Wet, cold and disheartened we turned tail and hiked back toward the coast. We vowed to return in a month when the snowmelt had hopefully subsided. To keep busy and become more familiar with the Icelandic landscape and climate Remi and I waited by hitch-hiking around Iceland, exploring the coast and mountains and venturing into the remote western fjords.
Mid July, bouncing in the back of a 4 x 4 jeep I stared out from behind dusty windows. In the distance the familiar jagged and imposing peaks at the head of Þórsmörk prodded from glaciers. Crossing the intricately braided rivers which flowed from the last remnants of the seasonal melt it was comforting to see a clear difference to what we had seen a month before. The water was low, the waiting was over! Deep down I was both exited and nervous, this time I knew more what to expect of the Icelandic interior but a little voice called out “what if we failed again?”
Wading across swollen rivers of freezing silty outwash we hiked onward inland. At this time of year the normally popular trail was left almost to ourselves. We were passed by two groups as we walked… both had turned back.
We had broken our crossing into stages, divided by three re-supply points where rations had been shipped on local buses. Our first took us from the coast to Landmannalaugar which we had half completed on our first attempt, the second 11 days later at Askja and our final re-supply was Lake Myvatn in the north…the home run. Back on the now relatively busy Laugarvegur trail we joined eager hikers across the expanses of ash, around canyons and through now shallow rivers. Crossing where we had been stopped before I felt sense of achievement even though our journey had only just begun. Ahead tall perfectly cone shaped mountains crested from the desert, my inner chid screamed “LOOK!!! Real Life Volcanos!!” They looked just like cartoons. Camping in deep green moss I watched with intent as the midnight sun lit the summit a fiery orange, with a small puff of cloud above I imagined with a smile an eruption was taking place.
Following the dusty trail of the “highway” my legs burned as I trudged through soft sandy dunes blown in on a constant headwind. With an empty landscape before me I instead filled my mind with thoughts of warm fires, roast dinners and happy childhood memories. Some days torrential rain poured relentlessly into our faces, with gritted teeth we continued to hike against the elements.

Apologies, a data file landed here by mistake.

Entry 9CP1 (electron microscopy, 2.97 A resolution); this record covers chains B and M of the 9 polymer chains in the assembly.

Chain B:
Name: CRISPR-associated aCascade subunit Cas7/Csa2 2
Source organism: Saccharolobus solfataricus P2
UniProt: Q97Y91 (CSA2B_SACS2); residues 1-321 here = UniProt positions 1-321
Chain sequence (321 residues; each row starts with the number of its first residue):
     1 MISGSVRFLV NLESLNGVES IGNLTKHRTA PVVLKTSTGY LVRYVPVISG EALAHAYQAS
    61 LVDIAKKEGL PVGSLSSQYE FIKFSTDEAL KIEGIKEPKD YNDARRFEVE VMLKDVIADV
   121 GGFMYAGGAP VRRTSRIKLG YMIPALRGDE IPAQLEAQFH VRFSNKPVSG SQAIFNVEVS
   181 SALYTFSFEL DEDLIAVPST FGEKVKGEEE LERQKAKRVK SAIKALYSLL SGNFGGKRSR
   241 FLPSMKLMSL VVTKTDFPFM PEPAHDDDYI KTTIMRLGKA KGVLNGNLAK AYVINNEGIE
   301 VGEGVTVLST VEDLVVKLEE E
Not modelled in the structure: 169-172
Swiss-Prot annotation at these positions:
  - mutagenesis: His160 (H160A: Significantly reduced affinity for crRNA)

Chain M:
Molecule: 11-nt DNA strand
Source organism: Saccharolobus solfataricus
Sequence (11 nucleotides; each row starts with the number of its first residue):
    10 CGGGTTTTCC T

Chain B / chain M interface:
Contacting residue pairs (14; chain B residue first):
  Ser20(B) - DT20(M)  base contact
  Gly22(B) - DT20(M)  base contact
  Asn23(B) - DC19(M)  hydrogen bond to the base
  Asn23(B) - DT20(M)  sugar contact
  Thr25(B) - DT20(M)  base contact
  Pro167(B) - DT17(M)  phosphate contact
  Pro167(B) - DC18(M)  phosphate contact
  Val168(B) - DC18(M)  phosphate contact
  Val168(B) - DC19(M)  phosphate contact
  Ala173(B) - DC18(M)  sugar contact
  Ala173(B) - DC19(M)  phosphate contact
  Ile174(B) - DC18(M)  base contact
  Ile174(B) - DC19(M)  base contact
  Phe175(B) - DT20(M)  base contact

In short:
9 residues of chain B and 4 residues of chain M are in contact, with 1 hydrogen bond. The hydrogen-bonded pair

Descending from valleys we crossed the last remnants of winter snow which was still tainted black with eruption debris, weaved between glittering fields of obsidian and scrambled across the final lava field to camp. From Þórsmörk it took Remi and I just two days to complete the 55km trail, a day faster than local brochures described, it gave a necessary boost of confidence after our initial failure. Arriving at the colorful city of tents however I had only one thing on my mind…a bath in the hot springs.
Leaving the vibrant bustle of the tent city for the interior highlands is like stepping across different worlds. In just one days walking we were no longer surrounded by hikers, no longer treading on colorful clays and already I had started to long for green vegetation. A barren and bleak world of ash and sand only the most hardened alpine flowers and lichens cling to life behind what precious shelter can be found from frost shattered rocks. Iceland’s interior really did feel like walking on the moon. With packs re-filled for the next 11 days our pace had slowed with the extra weight. Following the dusty trail of the F26 “highway” my legs burned as I trudged through soft sandy dunes blown in on a constant headwind. With an empty landscape before me I instead filled my mind with thoughts of warm fires, roast dinners and happy childhood memories. Some days torrential rain poured relentlessly into our faces, with gritted teeth (literally…there was ash everywhere) we continued to hike against the elements.